Like many photographers, David Freund was attracted to photography at a young age. As a boy in Iowa during the 1940s, he would take his Brownie camera and hunt for images. But as the child of a man who operated a Sinclair oil station in Ottumwa, Iowa, Freund would soon realize he didn’t have to look far for his first subject.
Nowadays, some 70 years later, Freund estimates he has photographed thousands, if not tens of thousands, of gas stations across America.
“Nobody goes to a gas station to take photos,” he says. “That’s where you go to fill up your tank and shut off your brain.”
Freund’s new Tritone entitled “Gas Stop” released by Steidl this year showcases more than 500 of these gas stations in 47 states from 1978 to 1981. The project consists of four volumes — divided regionally — each featuring around 150 images, while at the end of each volume — Freund prefers the images be digested first — includes an analysis of the American zeitgeist as seen at the pump.
Freund writes, “Gas Stop depicts, perhaps contrives, a largely sympathetic view of the gas station as ubiquitous, accepting place. Its larger ambition, however, is a visual aggregation of themes which add up to a layered interconnected view of America, as seen at the American commons.”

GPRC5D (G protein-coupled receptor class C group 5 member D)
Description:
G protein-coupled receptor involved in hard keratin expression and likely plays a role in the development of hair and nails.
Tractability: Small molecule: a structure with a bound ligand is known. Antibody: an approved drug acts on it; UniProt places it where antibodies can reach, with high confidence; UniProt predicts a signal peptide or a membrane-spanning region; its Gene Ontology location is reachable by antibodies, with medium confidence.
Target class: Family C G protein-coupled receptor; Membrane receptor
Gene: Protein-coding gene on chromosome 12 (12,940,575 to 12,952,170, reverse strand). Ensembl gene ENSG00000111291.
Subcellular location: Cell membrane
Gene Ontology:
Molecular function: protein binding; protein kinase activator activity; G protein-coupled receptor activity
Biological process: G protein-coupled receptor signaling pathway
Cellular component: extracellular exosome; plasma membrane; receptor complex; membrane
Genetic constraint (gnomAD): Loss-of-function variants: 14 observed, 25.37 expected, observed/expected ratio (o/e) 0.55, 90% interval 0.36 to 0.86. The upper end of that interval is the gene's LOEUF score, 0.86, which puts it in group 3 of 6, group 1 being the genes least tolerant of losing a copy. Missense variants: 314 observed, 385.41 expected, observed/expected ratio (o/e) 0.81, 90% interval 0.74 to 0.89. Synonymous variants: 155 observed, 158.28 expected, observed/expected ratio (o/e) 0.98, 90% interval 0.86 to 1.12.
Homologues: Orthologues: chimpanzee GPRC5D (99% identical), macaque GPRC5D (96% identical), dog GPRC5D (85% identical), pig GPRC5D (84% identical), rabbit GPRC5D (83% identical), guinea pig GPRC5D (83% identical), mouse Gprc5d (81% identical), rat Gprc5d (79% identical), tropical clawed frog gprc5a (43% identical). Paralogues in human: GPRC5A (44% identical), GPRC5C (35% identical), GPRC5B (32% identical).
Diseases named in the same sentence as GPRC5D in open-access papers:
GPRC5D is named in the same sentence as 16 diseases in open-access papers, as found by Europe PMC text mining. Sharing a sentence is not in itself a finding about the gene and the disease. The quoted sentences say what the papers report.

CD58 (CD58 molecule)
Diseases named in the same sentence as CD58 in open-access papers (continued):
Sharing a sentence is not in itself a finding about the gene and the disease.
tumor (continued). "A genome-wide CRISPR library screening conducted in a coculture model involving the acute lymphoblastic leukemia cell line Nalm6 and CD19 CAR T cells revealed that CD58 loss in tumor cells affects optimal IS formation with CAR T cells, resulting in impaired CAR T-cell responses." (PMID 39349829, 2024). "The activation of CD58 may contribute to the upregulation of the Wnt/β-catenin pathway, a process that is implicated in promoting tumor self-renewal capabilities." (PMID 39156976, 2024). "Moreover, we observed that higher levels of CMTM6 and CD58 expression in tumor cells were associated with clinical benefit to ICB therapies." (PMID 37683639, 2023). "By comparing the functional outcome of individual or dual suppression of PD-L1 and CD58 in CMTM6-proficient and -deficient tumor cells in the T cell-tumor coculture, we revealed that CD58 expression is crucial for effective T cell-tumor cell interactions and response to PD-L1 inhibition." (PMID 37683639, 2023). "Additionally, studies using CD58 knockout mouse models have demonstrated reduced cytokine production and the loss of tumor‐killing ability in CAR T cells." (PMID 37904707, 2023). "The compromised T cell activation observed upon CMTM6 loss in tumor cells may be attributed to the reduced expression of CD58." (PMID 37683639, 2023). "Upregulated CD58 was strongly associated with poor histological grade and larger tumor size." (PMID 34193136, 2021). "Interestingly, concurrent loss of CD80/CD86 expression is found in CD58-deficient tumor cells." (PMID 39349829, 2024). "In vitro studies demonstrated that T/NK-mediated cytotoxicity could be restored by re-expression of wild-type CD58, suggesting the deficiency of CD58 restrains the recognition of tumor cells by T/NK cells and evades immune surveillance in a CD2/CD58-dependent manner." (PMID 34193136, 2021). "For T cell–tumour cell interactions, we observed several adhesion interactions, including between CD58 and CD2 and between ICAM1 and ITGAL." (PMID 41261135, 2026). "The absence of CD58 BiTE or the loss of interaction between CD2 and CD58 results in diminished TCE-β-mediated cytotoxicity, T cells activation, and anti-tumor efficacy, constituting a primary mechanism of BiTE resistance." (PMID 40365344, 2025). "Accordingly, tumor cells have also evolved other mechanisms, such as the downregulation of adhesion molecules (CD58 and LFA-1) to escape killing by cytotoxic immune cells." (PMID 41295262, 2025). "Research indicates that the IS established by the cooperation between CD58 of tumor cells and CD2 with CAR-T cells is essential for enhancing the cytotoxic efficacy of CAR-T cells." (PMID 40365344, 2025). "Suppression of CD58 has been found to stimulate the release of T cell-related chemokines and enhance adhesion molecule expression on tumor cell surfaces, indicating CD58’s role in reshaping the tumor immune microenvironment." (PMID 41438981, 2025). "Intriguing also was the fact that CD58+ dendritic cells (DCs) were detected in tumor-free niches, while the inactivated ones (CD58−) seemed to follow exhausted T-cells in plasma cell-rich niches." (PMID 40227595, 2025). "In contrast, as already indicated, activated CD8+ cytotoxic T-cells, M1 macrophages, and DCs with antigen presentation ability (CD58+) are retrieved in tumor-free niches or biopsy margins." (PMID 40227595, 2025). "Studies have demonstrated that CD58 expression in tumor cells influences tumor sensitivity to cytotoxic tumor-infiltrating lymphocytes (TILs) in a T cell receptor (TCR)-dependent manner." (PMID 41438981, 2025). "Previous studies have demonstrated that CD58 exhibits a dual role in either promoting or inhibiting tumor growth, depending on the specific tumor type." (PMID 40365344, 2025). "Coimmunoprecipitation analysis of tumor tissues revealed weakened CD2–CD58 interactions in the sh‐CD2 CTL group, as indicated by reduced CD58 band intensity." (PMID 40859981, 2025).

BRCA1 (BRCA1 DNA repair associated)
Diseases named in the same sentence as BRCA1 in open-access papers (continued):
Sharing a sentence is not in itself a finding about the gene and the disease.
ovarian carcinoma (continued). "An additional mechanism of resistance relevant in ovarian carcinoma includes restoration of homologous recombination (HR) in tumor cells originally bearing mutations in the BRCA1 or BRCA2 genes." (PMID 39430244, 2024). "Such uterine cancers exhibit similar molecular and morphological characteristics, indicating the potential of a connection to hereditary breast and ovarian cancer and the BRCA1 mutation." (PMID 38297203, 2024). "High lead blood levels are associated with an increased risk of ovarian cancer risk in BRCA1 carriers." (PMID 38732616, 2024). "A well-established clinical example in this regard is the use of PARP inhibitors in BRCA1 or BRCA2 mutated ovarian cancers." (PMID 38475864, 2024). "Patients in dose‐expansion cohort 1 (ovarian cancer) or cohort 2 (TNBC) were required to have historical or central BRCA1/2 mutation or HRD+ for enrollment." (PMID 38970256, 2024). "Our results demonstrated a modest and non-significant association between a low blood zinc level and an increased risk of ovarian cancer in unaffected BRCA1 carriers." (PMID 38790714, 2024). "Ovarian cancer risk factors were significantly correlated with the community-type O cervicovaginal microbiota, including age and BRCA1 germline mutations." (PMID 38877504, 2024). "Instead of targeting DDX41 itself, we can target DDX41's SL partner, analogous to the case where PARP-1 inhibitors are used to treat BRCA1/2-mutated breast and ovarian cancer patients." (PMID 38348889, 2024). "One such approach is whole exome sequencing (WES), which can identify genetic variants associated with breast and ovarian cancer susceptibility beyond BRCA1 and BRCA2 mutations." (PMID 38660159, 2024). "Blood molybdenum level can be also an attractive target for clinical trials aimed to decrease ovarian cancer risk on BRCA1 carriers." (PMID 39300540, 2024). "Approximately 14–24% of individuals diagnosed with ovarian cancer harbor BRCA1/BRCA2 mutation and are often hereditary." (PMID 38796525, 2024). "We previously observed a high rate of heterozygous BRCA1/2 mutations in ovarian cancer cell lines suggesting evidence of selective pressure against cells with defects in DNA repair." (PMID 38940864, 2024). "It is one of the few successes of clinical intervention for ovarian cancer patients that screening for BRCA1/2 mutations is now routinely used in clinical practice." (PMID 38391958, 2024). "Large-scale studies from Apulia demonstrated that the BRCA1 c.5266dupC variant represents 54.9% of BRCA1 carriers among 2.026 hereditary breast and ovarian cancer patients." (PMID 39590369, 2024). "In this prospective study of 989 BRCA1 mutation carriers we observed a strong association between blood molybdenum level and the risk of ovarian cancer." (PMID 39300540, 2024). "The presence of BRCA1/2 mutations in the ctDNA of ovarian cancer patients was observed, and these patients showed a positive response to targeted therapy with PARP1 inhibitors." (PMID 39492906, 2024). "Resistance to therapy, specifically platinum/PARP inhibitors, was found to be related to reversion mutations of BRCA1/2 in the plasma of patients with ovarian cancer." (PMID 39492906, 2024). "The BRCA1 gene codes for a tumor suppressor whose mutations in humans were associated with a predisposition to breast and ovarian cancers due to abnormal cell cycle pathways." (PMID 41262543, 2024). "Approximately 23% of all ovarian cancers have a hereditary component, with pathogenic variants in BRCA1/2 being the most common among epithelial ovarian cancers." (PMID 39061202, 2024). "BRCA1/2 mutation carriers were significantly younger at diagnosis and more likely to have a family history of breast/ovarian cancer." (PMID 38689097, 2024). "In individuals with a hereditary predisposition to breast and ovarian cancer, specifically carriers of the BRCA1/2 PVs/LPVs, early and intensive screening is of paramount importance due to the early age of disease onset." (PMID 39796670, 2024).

While this subject fascinates Freund, he is astutely aware he is asking a lot of an audience to browse through hundreds of photos of gas stations. As he writes: “The narrative Gas Stop proposes is modeled less on stories than on the common experience of how unfamiliar territory takes shape in our minds. With time and repetition, initial feelings of lostness transform into comprehension, even belonging, as the foreign evolves into known space.”
“What I want people to do is sit back and take a glass of wine and go through each volume spending 15 seconds per image — the length of movie — so the whole thing comes to about 2 and half hours,” he told In Sight. This, he feels, will give the reader a full and deep understanding of not only America’s relationship to filling stations, but of the reader’s own understanding.
Or as he says: “Everybody’s got a gas station story.”
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